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I am trying find a solution to the problem below. The problem is for a tech test in which we are allowed research the problem in order to find a solution. I am having some trouble trying to figure out what exactly the question is looking for. Given an initial shot position (Spos), a constant shot speed (Sspeed), an initial target position (Tpos), and a constant target velocity (speed + dir) (Tvel) derive the equation for calculating the shot direction (Sdir) such that at some time (t) the shot would hit the target. Be sure to derive an equation for t as well! Write a function to compute these values (Sdir and t). So far all I have come up with is: Tpos - Spos = Dif(the diffrence between the two points) if I normlize the diffrence will that give me the direction vector? And if so then All I would need to do is Dif / Sspeed = t? Thanks

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The question is asking you to come up with an equation that determines how to hit a moving target.

"derive the equation for calculating the shot direction (Sdir) such that at some time (t) the shot would hit the target"

This means come up with a equation that computes the direction of your shot based on how long it takes for your shot to reach the target and the other stated parameters.

"Be sure to derive an equation for t as well!"

This means come up with an equation the computes how long it takes your shot to reach the target based (apparently) on the direction of the shot and the other stated parameters.

It might help to draw a picture.

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You face a problem, which may in some cases may never have an answer.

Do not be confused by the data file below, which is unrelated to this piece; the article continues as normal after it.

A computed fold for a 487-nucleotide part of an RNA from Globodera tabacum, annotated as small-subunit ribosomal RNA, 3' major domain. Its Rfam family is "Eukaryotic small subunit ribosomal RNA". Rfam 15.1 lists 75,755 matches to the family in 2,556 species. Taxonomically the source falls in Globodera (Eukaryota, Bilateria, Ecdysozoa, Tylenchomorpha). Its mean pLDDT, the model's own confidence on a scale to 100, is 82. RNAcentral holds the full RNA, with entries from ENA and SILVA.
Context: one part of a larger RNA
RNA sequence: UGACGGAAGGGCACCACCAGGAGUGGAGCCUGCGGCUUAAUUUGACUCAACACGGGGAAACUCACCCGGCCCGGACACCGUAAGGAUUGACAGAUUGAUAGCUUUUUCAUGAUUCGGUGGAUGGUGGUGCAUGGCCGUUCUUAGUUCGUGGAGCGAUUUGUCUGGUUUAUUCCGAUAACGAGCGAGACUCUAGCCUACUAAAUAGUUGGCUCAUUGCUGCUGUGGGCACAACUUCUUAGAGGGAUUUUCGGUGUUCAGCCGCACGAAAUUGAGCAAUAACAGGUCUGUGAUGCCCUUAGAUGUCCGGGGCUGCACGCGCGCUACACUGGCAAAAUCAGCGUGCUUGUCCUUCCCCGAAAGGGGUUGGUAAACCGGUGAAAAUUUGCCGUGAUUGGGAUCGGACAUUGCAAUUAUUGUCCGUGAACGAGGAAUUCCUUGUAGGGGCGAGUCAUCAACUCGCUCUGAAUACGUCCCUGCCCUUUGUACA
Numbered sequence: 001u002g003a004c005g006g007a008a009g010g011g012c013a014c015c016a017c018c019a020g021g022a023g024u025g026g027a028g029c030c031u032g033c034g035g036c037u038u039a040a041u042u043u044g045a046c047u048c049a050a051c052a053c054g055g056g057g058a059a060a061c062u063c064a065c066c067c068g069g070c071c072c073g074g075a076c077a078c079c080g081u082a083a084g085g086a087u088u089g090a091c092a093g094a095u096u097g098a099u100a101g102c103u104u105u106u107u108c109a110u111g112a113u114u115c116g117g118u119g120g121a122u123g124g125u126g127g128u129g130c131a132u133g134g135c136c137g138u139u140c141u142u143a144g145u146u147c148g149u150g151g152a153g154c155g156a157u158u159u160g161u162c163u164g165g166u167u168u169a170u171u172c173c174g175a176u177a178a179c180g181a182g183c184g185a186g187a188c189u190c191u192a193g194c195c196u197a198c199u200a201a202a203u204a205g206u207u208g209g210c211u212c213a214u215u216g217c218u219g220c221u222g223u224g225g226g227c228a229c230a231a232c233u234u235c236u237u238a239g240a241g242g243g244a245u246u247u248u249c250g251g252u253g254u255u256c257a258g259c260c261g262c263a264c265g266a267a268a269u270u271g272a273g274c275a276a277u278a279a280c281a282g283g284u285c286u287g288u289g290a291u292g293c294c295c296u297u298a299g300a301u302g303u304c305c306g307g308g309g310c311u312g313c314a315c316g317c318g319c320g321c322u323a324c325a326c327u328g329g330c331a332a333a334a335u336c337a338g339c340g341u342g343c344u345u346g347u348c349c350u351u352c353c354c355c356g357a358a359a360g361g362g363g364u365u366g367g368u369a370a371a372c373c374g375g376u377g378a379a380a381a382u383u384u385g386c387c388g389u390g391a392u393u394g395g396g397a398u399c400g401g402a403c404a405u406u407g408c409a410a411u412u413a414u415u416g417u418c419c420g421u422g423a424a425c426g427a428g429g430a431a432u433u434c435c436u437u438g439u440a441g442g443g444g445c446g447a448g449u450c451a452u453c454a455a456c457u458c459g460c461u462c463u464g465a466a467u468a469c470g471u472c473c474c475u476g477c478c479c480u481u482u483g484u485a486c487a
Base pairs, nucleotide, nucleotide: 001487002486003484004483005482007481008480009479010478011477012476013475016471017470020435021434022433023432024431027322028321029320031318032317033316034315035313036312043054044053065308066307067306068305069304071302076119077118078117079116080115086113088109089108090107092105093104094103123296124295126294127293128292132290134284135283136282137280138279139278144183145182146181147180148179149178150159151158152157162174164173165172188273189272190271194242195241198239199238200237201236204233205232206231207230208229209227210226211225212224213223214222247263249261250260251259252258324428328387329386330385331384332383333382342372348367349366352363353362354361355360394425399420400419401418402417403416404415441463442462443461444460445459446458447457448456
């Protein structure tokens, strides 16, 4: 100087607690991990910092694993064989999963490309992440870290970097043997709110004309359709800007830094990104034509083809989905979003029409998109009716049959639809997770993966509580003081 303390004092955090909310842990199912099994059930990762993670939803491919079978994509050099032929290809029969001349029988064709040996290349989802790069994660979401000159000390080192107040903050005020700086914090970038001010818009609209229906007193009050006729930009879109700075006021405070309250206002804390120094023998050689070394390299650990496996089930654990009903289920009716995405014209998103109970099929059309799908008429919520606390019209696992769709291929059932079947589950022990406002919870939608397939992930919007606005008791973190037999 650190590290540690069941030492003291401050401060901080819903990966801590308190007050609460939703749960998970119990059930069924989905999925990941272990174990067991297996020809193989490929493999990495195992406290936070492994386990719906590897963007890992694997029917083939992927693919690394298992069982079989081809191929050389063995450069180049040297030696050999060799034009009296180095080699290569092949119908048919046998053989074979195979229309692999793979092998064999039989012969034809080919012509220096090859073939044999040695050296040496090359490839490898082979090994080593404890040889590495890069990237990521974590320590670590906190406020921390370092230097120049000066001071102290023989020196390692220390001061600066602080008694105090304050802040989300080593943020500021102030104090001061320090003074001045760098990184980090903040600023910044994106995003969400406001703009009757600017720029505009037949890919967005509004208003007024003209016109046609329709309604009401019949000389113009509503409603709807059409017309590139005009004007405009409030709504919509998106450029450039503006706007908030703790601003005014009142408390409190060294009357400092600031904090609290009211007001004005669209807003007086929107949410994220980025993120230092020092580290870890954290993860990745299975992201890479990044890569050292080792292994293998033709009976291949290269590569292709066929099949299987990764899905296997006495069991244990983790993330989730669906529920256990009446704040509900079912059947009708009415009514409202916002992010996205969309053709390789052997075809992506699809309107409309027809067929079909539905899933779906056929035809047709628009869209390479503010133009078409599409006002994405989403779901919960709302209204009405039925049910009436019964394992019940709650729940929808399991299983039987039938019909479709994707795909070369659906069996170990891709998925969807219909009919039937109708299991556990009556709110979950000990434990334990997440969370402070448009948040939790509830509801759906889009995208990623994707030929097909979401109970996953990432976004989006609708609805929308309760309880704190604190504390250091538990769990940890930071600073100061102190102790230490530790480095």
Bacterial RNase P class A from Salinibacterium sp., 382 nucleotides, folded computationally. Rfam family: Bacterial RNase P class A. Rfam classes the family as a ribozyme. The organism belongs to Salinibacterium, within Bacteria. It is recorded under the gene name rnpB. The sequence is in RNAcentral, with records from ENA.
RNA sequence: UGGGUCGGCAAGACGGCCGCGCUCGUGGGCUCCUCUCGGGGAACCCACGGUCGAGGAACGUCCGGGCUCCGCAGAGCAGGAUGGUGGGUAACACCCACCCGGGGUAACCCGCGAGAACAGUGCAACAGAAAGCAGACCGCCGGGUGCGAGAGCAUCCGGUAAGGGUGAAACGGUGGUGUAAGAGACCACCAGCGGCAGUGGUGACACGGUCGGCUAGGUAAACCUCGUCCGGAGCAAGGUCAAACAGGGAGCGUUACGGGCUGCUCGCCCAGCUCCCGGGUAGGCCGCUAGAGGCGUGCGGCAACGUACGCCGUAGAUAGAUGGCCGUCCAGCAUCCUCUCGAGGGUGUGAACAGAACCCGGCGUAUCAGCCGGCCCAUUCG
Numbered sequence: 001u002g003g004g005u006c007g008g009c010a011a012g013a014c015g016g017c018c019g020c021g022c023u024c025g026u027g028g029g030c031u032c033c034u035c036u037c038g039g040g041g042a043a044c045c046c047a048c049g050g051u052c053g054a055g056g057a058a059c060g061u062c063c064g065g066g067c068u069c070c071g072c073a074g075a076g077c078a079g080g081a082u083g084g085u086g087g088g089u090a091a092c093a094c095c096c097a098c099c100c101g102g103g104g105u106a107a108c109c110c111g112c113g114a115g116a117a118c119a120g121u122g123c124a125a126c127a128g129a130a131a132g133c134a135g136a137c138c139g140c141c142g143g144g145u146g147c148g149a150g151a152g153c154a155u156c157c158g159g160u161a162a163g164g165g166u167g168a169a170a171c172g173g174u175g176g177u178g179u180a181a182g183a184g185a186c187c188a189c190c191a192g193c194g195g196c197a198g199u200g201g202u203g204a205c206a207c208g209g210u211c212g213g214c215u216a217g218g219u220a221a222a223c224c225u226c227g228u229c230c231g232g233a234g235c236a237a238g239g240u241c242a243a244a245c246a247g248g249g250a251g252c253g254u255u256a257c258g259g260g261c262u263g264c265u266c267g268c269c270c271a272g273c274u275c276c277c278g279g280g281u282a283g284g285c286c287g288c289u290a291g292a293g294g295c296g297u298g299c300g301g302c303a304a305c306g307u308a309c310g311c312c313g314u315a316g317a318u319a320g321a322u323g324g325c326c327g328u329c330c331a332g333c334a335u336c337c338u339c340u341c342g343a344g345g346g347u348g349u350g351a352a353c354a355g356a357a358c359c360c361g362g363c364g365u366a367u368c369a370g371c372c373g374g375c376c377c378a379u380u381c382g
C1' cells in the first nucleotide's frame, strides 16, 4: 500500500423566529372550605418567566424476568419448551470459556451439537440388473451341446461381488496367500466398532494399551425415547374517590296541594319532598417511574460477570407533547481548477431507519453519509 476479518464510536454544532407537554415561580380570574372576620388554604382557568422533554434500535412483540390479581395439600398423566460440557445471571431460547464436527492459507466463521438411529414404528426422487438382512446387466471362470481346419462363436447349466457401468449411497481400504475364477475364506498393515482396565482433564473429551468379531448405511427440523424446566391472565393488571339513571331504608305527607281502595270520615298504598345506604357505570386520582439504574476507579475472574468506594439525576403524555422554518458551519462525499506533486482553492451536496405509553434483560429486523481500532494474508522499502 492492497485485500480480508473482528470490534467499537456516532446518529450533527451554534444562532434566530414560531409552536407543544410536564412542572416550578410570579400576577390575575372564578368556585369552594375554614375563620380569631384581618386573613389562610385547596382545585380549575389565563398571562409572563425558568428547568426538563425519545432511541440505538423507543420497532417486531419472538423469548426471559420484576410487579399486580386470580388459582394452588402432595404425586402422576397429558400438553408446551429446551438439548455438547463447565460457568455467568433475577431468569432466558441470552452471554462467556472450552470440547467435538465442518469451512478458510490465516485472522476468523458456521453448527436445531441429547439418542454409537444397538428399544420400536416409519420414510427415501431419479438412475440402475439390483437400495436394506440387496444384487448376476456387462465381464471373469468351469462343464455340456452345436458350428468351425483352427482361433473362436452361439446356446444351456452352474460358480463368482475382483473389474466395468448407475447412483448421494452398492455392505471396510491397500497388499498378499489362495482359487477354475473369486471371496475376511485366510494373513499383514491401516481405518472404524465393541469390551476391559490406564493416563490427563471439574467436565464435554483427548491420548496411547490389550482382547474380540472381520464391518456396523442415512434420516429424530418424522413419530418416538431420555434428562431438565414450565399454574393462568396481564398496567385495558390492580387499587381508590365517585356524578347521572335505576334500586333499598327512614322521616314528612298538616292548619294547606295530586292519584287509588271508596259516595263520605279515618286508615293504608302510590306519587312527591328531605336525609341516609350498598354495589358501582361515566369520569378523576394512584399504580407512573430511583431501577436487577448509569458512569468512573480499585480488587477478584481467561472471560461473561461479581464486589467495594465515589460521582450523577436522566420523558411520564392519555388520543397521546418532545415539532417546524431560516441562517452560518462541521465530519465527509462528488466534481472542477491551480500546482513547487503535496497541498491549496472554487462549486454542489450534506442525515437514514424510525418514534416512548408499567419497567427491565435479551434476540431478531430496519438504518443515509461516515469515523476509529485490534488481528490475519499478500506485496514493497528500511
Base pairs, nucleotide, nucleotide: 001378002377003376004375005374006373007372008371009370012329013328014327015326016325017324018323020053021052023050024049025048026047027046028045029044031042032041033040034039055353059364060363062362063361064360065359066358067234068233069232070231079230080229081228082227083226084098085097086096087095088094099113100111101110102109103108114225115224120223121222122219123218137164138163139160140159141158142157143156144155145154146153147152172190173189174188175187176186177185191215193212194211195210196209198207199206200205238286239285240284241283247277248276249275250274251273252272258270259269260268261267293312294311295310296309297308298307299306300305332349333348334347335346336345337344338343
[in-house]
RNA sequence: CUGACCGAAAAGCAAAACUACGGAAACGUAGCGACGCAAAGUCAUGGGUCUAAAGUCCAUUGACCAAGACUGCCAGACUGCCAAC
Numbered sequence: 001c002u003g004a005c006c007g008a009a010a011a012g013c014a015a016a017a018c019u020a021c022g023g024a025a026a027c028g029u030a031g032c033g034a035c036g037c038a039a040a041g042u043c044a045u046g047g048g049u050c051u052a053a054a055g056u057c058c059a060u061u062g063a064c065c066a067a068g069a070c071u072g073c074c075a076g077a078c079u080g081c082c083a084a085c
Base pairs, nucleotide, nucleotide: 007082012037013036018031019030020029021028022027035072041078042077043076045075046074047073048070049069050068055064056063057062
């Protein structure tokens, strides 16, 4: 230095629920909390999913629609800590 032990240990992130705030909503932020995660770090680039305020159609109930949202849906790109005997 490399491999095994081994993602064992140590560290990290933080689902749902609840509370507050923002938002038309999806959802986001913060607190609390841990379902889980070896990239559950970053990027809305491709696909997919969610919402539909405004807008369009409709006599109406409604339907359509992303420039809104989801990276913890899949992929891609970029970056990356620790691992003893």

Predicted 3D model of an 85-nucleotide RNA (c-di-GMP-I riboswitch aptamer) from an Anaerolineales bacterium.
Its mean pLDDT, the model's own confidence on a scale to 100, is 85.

Consider where T moves faster than the projectile but parallel to it.

A possible approach is to simulate the environment, starting at time T0 and then increasing it with Delta

so
T = 0
Delta = 1

while (abs(Distance(FinalTargetPos,Spos) - R) < DesiredAccuracy)
{
R = T * ProjectileSpeed;
FinalTargetPos = TPos + Tvel*T;
switch of Distance(FinalTargetPos,SPos)
{
> R :Delta++;
< R : Delta /= 2;
== R: Bail
}
}

What you have at the top is a deriviation of Binary Searching, ones that is comple you can simple calculate the Direction Vector like this
Direction = FinalTargetPos - SPos;
----------------------------------------------
The above psuedo doesnt consider accuracy but you may argue that the Target is 10x10x10 and thus an accuracy of +-5 garuantees a hit

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There is a straightforward solution (and it is nothing like dawidjoubert's), but I doubt being "allowed to research the problem" includes asking someone to give you the answer. So I'm going to let you figure it out.

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JohnBolton is correct there is a straight forward method, but why shouldnt we tell you?
-------------------------
[Source]            C   ****^           *****     |G      **** F       A|Spos -------------->Tpos            D[/Source]
[/source]

They Simple want you to solve F, and once you have F u can easily get C
A = Direction of the Target,BEARING OF TARGET, lets for this case say its 90 degrees
D = Distance Spos,Tpos
C = Projectile Speed/Magnitude * T
G = Target Speed/Magnitude * T

Because we have C & G & A we can use the sine rule to get

sin(90) sin(F)
-------- = ---------
C G

asin(sin(90)*G/C) = F

G/C = Target Velocity * T / Projectile Speed * T
thus
G/C = Target Velocity / Projectile Speed

Thus the Angle at which the Shooter must aim is

Angle = asin(sin(90)*Magnitude(TargetVelocity)/ProjectileSpeed);
And then u can simple do more substitution to get T
------------------------------------------------------------------------

Translating this into 3d is what you are left to do.

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Quote: